WASHINGTON – U.S. Senators Chris Murphy (D-Conn.) joined Richard Blumenthal (D-Conn.) and Tammy Baldwin (D-Wis.) who led 46 members of the Senate Democratic caucus in introducing the Women’s Health Protection Act of 2023, federal legislation to guarantee access to abortion, everywhere across the country and restore the right to comprehensive reproductive health care for millions of Americans.
The bill’s introduction follows the Supreme Court’s misguided decision in Dobbs vs. Jackson Women’s Health Organization which repealed Roe v. Wade. This decision has stripped access to abortion care for millions of Americans and denied individuals the freedom to make their own health care decisions. Since the Dobbs decision, 14 states have already implemented near-total abortion bans, leaving one in three American women without access to safe, legal abortion care. Additionally, state legislatures across the country have introduced hundreds of bills to include medically unnecessary restrictions that limit access to abortion care.
The Women’s Health Protection Act creates federal rights for patients and providers to protect abortion access and creates federal protections against medically unnecessary restrictions that undermine Americans’ access to health care and intrude upon personal decision-making.
“Republicans have packed the courts with right-wing justices hell bent on banning abortions nationwide – from the Supreme Court on down. We need the Women’s Health Protection Act to defend against these attacks and safeguard access to reproductive care,” said Murphy.
“The Women’s Health Protection Act would reverse the death sentence handed down to American women when the Supreme Court overturned fifty years of precedent in Roe,” said Blumenthal. “The heart of the Women’s Health Protection Act is reproductive justice – the fundamental right to safely choose if or when to have children, and the freedom to make that choice no matter who you are or where you live. It will reverse the draconian and devastating bans and restrictions that fall on all women, and disproportionately on Black and Latina people, individuals with lower incomes, the LGBTQ+ community, people with disabilities, and so many others who face barriers to care. This issue is about more than health care; it is about women’s rights, individual rights, and human rights.”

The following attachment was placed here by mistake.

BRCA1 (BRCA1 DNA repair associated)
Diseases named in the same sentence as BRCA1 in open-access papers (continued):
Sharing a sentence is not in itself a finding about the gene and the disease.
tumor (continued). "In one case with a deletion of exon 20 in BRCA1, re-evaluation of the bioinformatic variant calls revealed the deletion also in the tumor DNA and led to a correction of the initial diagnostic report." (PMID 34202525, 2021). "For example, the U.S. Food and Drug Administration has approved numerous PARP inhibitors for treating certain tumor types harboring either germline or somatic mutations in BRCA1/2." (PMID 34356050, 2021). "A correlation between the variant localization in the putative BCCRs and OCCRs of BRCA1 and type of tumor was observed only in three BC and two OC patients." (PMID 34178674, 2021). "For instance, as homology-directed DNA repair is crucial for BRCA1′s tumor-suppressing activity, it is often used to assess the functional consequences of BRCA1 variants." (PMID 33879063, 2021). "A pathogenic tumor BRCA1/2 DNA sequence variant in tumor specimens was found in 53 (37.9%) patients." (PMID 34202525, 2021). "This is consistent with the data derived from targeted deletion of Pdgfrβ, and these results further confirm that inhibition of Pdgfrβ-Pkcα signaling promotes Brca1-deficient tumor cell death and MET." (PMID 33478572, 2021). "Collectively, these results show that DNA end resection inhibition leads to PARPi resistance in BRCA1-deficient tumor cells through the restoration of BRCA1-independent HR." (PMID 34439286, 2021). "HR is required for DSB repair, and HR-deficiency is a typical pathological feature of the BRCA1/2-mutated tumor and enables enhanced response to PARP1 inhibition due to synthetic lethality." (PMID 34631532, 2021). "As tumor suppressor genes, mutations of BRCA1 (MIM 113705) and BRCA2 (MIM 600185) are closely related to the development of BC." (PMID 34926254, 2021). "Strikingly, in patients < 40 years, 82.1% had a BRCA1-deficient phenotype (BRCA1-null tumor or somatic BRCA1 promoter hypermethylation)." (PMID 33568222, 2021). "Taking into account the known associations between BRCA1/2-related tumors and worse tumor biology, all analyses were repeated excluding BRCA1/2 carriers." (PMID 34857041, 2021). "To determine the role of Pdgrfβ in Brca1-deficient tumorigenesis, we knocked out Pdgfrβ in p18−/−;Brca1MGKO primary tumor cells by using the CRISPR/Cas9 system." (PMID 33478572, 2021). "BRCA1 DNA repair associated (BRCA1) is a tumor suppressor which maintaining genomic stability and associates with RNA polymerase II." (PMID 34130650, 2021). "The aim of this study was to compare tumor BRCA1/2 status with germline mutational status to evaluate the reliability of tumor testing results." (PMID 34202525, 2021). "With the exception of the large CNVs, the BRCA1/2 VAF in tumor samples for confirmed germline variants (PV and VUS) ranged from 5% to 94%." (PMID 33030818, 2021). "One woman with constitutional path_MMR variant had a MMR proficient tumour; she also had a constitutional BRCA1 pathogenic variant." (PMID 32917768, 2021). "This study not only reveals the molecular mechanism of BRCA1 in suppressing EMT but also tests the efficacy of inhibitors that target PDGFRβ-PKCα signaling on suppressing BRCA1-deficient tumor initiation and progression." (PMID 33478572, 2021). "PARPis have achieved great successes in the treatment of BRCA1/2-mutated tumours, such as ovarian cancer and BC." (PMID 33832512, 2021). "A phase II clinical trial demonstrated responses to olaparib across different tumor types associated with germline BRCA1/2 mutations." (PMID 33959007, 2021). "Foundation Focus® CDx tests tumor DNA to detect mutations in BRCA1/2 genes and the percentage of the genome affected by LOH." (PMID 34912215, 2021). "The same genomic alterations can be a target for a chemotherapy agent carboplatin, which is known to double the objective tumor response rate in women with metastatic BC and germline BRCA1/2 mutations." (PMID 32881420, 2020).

Following the Dobbs decision in June of last year, millions of Americans are unable to make their own health care decisions. Patients are being denied or delayed access to necessary and potentially life-saving treatment, including for ectopic pregnancies and miscarriage management, because of new legal risks to providers. And, the harms caused by these abortion restrictions fall heaviest on populations that already experience inequities, including people with low incomes, people of color, immigrants, young people, people with disabilities, and those living in rural and other medically underserved areas.
The Women’s Health Protection Act would:
· Prohibit states from imposing restrictions that jeopardize access to abortion earlier in pregnancy, including many of the state-level restrictions in place prior to Dobbs, such as arbitrary waiting periods, medically unnecessary mandatory ultrasounds, or requirements to provide medically inaccurate information.
· Ensure that later in pregnancy, states cannot limit access to abortion if it would jeopardize the life or health of the mother.
· Protect the ability to travel out of state for an abortion, which has become increasingly common in recent years.